Stories of Change


Oltama Elementary School gets steady water supply after 59 years

 February 24, 2017    

By: Arlene Ching

 

URDANETA CITY, PANGASINAN—Smelly toilets, withering plants, and lack of drinking water—these are only some of the difficulties that students and teachers of Oltama Elementary School had faced when they were short of running water.

 

The absence of funding, among others, delayed this basic need of students to nearly six decades. The wait was too long compared to the two months needed to have a water line in the school installed in May 2016.

 

While the school was established in 1957, the school’s primary source of water was a deep well that was later installed in 2009. However, the well yielded water only during the rainy season when water levels are high.

 

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BEFORE. Oltama Elementary School students fetching water from a nearby farm before the installation of a water pipe.
 

Students had to cross a road for years to fetch clean water from a nearby farm. Without any janitor, the school relied on its students to fetch water before and after their classes.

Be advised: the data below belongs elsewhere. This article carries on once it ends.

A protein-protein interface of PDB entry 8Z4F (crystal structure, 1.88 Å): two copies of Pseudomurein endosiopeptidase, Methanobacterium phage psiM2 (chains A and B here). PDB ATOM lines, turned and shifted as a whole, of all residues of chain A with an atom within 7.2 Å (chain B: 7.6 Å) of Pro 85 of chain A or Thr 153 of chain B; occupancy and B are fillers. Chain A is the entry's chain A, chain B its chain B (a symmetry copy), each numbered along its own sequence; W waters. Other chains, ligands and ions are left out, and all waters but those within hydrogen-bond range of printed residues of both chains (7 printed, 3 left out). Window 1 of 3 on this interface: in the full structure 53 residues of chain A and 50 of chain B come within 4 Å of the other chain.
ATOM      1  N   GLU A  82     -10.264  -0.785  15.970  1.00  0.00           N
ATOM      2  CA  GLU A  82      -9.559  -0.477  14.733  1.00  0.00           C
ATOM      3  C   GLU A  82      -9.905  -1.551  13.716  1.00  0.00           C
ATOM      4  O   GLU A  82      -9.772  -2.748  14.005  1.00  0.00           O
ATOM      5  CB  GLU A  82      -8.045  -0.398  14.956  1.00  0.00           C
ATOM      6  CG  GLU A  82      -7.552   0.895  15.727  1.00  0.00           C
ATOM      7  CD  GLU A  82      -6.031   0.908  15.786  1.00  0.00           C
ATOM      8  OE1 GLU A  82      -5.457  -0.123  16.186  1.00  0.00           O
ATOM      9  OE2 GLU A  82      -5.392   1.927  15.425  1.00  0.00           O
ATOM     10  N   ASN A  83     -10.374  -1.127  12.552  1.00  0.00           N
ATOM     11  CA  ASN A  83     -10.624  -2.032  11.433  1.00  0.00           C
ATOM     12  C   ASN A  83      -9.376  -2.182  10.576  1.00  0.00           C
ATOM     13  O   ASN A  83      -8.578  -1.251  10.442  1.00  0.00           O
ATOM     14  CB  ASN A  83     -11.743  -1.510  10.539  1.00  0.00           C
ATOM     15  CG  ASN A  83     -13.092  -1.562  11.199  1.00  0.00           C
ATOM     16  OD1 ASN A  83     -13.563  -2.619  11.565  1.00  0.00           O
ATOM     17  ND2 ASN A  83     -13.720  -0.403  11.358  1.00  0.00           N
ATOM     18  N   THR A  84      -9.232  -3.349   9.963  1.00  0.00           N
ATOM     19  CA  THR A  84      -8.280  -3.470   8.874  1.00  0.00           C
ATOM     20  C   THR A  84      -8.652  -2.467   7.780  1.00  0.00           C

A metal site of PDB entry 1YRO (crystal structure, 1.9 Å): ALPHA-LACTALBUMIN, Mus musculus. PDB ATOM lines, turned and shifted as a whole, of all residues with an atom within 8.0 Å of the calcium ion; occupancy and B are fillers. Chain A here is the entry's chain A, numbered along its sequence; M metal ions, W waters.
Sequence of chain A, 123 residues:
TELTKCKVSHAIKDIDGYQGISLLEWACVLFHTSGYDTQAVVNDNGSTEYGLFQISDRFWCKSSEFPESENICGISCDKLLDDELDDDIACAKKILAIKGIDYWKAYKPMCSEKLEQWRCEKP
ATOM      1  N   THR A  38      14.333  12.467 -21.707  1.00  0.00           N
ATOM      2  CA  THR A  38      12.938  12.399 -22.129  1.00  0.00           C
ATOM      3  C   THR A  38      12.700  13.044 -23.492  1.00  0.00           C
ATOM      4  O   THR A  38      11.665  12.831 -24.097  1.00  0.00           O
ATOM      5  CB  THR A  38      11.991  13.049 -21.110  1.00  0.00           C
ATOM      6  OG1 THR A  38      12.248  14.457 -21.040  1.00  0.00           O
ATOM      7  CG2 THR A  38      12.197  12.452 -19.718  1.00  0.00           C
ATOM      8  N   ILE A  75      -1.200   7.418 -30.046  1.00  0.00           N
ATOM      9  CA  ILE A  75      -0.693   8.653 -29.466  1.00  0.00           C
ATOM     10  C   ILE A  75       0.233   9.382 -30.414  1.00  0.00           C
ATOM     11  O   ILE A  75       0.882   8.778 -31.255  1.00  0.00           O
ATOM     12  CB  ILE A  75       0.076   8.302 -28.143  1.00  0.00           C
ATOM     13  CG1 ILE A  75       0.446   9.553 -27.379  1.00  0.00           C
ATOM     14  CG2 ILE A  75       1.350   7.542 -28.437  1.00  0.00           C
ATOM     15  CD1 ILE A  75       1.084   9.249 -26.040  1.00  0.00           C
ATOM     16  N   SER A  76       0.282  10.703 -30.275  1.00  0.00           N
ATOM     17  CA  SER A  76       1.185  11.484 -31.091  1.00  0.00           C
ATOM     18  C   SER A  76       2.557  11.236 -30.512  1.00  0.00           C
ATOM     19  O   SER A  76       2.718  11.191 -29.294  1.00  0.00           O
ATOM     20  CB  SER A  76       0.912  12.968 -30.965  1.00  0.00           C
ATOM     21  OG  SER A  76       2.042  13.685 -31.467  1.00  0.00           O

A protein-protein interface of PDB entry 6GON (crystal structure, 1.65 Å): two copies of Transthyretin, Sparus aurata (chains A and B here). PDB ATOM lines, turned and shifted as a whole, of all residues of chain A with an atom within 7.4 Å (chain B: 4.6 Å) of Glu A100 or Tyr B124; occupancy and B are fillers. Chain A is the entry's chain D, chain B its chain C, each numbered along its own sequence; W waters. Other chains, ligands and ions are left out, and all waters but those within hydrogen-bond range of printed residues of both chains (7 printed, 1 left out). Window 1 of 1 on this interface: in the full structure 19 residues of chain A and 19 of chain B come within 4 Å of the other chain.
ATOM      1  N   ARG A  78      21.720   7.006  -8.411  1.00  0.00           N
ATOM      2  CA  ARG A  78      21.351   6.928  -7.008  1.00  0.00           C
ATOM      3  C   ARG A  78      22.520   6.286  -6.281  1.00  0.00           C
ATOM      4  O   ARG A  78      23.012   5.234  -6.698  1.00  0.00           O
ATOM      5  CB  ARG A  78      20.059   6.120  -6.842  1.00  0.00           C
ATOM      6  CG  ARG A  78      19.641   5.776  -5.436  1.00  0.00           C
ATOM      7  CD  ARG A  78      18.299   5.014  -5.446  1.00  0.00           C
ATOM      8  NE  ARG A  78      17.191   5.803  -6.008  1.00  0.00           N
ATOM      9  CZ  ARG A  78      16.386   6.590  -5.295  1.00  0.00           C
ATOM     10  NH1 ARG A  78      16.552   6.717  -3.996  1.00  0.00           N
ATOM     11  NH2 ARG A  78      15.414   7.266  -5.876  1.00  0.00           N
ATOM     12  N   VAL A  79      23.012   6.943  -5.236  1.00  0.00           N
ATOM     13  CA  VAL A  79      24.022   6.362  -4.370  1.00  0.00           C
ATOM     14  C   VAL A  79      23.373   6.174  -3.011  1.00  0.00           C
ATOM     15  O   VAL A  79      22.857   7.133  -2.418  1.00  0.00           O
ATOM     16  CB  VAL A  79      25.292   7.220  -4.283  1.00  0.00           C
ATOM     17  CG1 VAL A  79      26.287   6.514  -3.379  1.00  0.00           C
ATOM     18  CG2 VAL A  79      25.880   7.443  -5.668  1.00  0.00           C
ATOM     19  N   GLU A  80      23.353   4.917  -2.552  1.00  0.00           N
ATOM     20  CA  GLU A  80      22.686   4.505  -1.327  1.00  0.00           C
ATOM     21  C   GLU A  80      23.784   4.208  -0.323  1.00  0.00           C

“Our students are young and not fit to carry buckets of water every day. Nevertheless, their enthusiasm to help out in the maintenance of the school served as an inspiration for both the school administration and the local government to hasten Oltama’s water system project,” Kirk Viduya says, former principal of Oltama Elementary School.

 

The project required a pipe line or submeter to be connected from the barangay’s main water pump—completed only in 2016—to the school.

 

Viduya says that he first reached out to the barangay captain for assistance but was turned down due to certain operational requirements.

 

Fortunately, when Viduya was approached by the provincial chapter of Check My School in Pangasinan, CMS was able to forward the school’s concern to the city council in March last year.

 

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A faucet is installed in the school garden.
 

Without delay, the local government provided an initial funding of P5,000 to commence the project. And, in two months, a pipe line with a single faucet was finally installed in the school.

 

“I am grateful to the local government and, of course, CMS. Thanks to them, our students are now able to focus on their studies while enjoying a clean and healthy learning environment,” Viduya says.

 

 

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Students now get water from their own school’s water pipe in the hand-washing area.

 

The school’s current principal, Jojo Antolin, developed the project further, branching out the water line to three more faucets around the small campus. Funding for this totaled P8,000, which came from parents, students, and the school’s maintenance budget.

 

Antolin says that, at present, the school administration continues to work closely with the local government to improve school facilities.


Edited by David Faustino de Castro

 

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